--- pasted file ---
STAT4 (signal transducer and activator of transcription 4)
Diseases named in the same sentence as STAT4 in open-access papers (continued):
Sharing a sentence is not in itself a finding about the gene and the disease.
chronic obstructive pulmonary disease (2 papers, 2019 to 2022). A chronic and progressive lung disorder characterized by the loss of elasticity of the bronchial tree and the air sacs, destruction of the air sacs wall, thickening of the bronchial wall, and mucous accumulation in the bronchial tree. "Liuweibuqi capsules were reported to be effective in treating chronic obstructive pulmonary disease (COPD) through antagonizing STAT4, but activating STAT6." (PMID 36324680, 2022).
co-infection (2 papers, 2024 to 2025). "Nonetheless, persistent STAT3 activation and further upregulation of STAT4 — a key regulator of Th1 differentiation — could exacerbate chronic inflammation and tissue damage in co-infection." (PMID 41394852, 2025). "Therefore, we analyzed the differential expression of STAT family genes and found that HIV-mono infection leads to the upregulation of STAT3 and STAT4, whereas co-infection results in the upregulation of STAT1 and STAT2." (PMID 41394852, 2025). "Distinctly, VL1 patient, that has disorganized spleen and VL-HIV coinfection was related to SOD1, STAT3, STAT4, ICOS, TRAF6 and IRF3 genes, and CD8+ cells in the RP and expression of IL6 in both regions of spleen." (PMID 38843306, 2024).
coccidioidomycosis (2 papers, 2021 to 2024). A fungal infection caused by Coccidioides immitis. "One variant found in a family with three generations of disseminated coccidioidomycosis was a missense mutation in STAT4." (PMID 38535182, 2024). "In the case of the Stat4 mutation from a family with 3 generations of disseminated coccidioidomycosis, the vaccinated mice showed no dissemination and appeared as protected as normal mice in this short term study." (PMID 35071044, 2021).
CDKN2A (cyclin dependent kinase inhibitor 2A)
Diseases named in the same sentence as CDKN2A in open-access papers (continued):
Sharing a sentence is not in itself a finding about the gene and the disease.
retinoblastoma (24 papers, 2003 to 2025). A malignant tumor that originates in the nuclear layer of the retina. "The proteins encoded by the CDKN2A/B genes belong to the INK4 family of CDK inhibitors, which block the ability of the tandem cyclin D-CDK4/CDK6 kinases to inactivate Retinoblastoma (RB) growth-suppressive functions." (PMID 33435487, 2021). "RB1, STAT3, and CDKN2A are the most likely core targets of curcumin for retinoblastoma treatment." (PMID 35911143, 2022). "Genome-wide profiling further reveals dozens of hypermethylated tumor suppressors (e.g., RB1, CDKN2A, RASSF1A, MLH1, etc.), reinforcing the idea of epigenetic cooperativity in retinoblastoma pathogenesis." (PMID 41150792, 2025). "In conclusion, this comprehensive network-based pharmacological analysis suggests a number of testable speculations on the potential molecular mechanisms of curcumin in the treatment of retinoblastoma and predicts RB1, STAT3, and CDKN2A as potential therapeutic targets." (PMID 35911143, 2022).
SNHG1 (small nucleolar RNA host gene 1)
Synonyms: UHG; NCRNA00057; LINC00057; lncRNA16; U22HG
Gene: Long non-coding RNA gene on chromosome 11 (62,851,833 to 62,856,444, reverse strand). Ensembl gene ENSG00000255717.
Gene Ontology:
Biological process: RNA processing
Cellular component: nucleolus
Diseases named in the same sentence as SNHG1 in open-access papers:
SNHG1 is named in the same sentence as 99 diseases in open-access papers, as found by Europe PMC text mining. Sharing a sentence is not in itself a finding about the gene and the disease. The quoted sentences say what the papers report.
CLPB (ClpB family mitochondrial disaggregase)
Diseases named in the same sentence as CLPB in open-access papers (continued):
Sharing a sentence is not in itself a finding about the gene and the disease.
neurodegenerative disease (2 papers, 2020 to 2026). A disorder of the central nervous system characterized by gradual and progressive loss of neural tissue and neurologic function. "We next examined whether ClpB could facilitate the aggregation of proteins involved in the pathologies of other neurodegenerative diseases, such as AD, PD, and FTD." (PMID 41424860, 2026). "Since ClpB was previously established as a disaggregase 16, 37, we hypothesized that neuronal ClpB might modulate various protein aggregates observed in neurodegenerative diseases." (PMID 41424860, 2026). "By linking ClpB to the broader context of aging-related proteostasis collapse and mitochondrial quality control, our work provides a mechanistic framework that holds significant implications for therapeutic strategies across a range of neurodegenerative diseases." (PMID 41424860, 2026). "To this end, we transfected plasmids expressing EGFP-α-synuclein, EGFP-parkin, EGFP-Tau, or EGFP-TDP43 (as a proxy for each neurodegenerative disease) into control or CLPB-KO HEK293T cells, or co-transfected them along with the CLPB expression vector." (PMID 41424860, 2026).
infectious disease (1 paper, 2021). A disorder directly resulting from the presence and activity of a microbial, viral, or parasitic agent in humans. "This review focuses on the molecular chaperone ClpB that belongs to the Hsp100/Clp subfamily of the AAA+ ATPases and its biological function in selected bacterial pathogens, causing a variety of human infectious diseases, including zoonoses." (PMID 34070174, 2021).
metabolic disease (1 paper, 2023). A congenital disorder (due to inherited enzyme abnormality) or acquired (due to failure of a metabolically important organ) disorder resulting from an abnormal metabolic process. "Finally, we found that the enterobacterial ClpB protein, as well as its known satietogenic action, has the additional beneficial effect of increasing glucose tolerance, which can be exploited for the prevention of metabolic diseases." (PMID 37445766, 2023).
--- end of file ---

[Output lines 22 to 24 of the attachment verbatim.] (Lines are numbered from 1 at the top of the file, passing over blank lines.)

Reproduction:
neurodegenerative disease (2 papers, 2020 to 2026). A disorder of the central nervous system characterized by gradual and progressive loss of neural tissue and neurologic function. "We next examined whether ClpB could facilitate the aggregation of proteins involved in the pathologies of other neurodegenerative diseases, such as AD, PD, and FTD." (PMID 41424860, 2026). "Since ClpB was previously established as a disaggregase 16, 37, we hypothesized that neuronal ClpB might modulate various protein aggregates observed in neurodegenerative diseases." (PMID 41424860, 2026). "By linking ClpB to the broader context of aging-related proteostasis collapse and mitochondrial quality control, our work provides a mechanistic framework that holds significant implications for therapeutic strategies across a range of neurodegenerative diseases." (PMID 41424860, 2026). "To this end, we transfected plasmids expressing EGFP-α-synuclein, EGFP-parkin, EGFP-Tau, or EGFP-TDP43 (as a proxy for each neurodegenerative disease) into control or CLPB-KO HEK293T cells, or co-transfected them along with the CLPB expression vector." (PMID 41424860, 2026).
infectious disease (1 paper, 2021). A disorder directly resulting from the presence and activity of a microbial, viral, or parasitic agent in humans. "This review focuses on the molecular chaperone ClpB that belongs to the Hsp100/Clp subfamily of the AAA+ ATPases and its biological function in selected bacterial pathogens, causing a variety of human infectious diseases, including zoonoses." (PMID 34070174, 2021).
metabolic disease (1 paper, 2023). A congenital disorder (due to inherited enzyme abnormality) or acquired (due to failure of a metabolically important organ) disorder resulting from an abnormal metabolic process. "Finally, we found that the enterobacterial ClpB protein, as well as its known satietogenic action, has the additional beneficial effect of increasing glucose tolerance, which can be exploited for the prevention of metabolic diseases." (PMID 37445766, 2023).